UNION COUNTY, NJ — For years, the desires of the Raritan Valley Line commuters for a one-seat ride into Manhattan have rested with the prospect of two additional tracks under the Hudson River, a goal that inched a step closer Wednesday, Dec. 13.
Last week came the joint announcement by Gov. Chris Christie and New York Gov. Andrew Cuomo that $5.5 billion has been committed toward the $12.7 billion Gateway project.
The multifaceted infrastructure plan, when complete, will double the passenger rail capacity between the states and limit or eliminate the need for Raritan Valley commuters to change trains in Newark to get into or out of New York Penn Station.
The announcement noted that NJ Transit has committed to $1.9 billion, while the state of New York will fund $1.75 billion, and another $1.9 billion will come from the Port Authority of New York and New Jersey Board of Commissioners, according to Christie and Cuomo press release on Dec. 13.
“Together these commitments totaling $5.55 billion fully fund 100 percent of the local share for the most urgent, time sensitive elements of the project: the construction of a new tunnel and the Hudson Yards Concrete Casing, which total $11.1 billion of the $12.7 billion construction cost,” the press release from Christie and Cuomo said.
The segment of the Northeast Corridor line carries more than 200,000 daily Amtrak and NJ Transit riders on approximately 450 trains, according to the Gateway project website.
If completed, the enhanced capacity would allow for more trains — both NJ Transit and Amtrak — to transverse the Hudson, reducing rail congestion and eliminating the need for transfers. “The completion of the Gateway tunnel will enhance the quality of commuting for Cranford residents and be an economic shot in the arm for our local economy,” Cranford Mayor Tom Hannen told LocalSource in a Dec. 14 email.
“Hopefully it will mitigate the detrimental effect of the tax bill working its way through Congress.”
State Senate Minority Leader Tom Kean, who represents the 21st Legislative District, also praised the announcement in a Dec. 14 press release.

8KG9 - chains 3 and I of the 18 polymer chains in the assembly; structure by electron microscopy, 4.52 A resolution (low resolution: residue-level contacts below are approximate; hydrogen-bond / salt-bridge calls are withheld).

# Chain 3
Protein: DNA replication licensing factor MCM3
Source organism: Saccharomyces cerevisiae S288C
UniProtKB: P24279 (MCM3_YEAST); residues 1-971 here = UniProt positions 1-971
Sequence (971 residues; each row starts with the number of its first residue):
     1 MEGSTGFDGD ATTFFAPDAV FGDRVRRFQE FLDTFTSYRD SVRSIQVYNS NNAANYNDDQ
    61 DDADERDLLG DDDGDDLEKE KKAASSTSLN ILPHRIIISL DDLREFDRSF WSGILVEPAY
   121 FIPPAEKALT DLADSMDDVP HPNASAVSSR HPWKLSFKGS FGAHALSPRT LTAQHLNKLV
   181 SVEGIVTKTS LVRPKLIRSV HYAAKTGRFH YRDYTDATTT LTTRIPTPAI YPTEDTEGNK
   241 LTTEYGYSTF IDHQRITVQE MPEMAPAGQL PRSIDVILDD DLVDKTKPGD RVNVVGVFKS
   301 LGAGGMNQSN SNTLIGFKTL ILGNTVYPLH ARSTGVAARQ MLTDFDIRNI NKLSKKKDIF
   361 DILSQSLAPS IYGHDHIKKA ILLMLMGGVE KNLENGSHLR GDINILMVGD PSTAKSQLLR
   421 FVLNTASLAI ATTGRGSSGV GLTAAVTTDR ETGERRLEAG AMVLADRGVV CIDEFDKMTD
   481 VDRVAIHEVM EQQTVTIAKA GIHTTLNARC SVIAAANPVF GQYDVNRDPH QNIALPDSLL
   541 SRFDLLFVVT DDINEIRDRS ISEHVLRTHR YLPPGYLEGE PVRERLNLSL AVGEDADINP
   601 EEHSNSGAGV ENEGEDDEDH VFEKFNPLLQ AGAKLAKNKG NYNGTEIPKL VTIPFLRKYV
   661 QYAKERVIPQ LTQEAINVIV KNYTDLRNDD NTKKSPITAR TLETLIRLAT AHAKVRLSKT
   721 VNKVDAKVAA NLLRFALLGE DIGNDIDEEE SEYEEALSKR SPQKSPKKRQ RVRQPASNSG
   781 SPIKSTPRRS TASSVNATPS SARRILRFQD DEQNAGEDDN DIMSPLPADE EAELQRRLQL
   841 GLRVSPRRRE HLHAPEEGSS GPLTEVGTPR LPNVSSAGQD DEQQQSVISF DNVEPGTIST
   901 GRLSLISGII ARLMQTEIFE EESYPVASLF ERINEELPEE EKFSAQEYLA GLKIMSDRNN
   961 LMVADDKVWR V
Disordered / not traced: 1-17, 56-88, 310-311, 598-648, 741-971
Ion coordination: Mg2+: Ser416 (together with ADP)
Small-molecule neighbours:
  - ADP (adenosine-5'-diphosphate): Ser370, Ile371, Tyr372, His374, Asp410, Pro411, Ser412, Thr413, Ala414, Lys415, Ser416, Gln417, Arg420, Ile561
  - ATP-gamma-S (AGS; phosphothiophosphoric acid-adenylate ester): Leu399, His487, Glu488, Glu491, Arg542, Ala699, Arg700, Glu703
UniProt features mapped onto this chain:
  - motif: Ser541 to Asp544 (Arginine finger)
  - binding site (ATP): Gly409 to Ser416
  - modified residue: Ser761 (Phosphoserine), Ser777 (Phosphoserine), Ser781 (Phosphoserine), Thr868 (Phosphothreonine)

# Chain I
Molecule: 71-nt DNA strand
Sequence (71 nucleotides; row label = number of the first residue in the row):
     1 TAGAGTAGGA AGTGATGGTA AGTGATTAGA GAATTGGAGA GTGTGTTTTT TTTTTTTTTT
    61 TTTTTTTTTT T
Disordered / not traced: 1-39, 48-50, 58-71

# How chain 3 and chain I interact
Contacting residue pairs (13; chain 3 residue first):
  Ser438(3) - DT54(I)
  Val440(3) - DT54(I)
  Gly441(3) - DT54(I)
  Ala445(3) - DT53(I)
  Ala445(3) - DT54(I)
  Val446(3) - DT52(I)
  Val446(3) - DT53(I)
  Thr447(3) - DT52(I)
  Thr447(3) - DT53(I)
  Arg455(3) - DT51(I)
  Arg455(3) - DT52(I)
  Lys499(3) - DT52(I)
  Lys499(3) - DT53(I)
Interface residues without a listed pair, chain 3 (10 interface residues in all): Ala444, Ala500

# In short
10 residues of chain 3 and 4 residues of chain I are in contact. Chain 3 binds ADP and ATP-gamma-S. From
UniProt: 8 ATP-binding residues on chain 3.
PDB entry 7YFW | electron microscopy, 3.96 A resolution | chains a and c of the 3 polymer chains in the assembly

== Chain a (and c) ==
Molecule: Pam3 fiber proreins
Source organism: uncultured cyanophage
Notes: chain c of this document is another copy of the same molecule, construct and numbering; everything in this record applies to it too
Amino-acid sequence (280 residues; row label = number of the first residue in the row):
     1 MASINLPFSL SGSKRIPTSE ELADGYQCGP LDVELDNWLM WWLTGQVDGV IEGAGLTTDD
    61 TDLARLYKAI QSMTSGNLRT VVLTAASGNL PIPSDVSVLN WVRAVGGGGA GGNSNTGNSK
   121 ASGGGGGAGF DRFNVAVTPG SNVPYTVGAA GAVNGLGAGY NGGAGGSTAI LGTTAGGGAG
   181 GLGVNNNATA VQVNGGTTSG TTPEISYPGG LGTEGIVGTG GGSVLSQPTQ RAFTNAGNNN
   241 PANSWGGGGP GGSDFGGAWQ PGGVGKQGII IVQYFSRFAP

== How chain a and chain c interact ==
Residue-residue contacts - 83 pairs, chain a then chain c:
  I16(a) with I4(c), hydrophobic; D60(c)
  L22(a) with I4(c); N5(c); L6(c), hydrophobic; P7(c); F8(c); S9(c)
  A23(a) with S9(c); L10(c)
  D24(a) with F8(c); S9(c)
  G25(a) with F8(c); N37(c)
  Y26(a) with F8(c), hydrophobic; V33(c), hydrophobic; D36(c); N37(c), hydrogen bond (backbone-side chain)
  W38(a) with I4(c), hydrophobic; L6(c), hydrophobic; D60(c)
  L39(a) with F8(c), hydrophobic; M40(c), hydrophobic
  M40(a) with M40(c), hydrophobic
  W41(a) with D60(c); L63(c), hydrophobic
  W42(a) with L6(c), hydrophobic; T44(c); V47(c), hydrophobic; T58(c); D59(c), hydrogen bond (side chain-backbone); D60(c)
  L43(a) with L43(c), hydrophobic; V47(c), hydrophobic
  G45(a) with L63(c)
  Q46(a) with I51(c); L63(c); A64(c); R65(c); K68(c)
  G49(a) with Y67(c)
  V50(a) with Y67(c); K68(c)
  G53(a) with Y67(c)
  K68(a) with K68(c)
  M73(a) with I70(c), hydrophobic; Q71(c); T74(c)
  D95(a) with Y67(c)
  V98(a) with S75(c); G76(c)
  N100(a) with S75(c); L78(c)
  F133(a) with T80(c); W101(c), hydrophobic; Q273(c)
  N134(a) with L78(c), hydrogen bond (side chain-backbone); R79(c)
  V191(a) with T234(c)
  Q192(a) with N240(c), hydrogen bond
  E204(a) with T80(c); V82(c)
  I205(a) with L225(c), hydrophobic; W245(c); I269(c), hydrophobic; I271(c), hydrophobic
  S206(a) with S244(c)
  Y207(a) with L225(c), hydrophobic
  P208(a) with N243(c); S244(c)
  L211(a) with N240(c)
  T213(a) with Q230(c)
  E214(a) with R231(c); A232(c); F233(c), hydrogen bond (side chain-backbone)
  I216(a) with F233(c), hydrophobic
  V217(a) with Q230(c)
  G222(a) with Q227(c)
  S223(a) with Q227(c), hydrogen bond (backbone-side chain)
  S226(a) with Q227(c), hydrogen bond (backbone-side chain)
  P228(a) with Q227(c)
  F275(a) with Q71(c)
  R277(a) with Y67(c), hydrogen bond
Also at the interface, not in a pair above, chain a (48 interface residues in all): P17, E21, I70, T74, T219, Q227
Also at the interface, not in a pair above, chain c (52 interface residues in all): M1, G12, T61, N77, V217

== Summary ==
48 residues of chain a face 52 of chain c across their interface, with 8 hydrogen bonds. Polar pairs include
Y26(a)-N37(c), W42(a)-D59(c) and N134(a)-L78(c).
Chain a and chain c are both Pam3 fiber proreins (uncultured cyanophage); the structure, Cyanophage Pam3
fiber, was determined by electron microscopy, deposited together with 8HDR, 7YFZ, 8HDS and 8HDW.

“Today’s announcement is great news for New Jersey commuters and the tri-state economy,” Kean said. “It’s recognition that new trans-Hudson rail tunnels are long overdue and beneficial in equal measure to both New York and New Jersey.”
Gateway project spokesman Craig Schulz told LocalSource in a phone interview on Dec. 15 that the many phases of the project include both rehabilitation and new construction.
According to the Gateway website, the plan includes the construction of a new tunnel under the Hudson River, refurbishing the existing tunnel, completing a concrete casing on the West Side of Manhattan — essentially a box where the new tunnel would enter New York Penn Station — and the replacement of the Portal Bridge in Kearney over the Hackensack River.
While a major component to Gateway is the building of two new tracks under the Hudson to double the number to four, preservation of the existing “North River” tunnels is a large aspect of the project.
The North River tunnels opened in 1910, making the paired parallel tracks 107 years old.
Schulz told LocalSource that the aged infrastructure was weakened when inundated with sea water during Superstorm Sandy.
“The salt and chloride has been eating away at the concrete inside the tunnel and there is an urgency to replace the tunnel,” Schulz said. “There was a comprehensive analysis after the storm that found there is no structural integrity intact and the reliability counts to this day on the concrete, which needs to be rebuilt from the inside out, essentially gutted.”
Other major phases of the Gateway Project entail construction of two new Portal Bridge spans; ground was broken for the first one in October.
The Portal Bridge is a swing span structure just west of the Secaucus rail junction linking New Jersey and New York City on the Northeast Corridor. The bridge needs replacement as it sometimes fails to lock after it swings 90 degrees to allow ships to pass.
“The failure to lock, probably, would constantly create delays in transit, causing a ripple effect,” Schulz said.
The replacement spans will sit 50 feet above the river, allowing ship traffic to pass underneath and eliminating the need for openings and any delays.
Later phases include preservation of the Bergen Loop, also known as the Secaucus Loop.
The loop would connect trains on the Bergen, Main, Pascack Valley and Port Jervis lines to the Northeast Corridor line, eliminating the need for passengers on those spurs to transfer at Secaucus to reach New York Penn Station.